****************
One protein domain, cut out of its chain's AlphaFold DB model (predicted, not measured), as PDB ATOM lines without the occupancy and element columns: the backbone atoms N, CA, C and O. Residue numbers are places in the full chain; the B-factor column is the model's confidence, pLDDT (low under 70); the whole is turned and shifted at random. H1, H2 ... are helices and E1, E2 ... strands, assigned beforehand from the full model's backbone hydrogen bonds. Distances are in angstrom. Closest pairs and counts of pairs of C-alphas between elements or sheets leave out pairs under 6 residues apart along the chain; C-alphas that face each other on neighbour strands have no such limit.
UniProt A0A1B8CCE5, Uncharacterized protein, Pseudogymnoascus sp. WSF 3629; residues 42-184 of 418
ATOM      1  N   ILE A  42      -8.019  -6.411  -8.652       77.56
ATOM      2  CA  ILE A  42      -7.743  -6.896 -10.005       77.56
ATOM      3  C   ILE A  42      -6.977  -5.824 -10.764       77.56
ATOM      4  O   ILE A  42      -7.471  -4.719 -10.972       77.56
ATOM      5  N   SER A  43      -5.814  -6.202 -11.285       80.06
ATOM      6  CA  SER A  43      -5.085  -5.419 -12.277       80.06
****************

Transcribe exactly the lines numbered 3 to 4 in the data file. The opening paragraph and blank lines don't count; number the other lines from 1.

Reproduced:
ATOM      2  CA  ILE A  42      -7.743  -6.896 -10.005       77.56
ATOM      3  C   ILE A  42      -6.977  -5.824 -10.764       77.56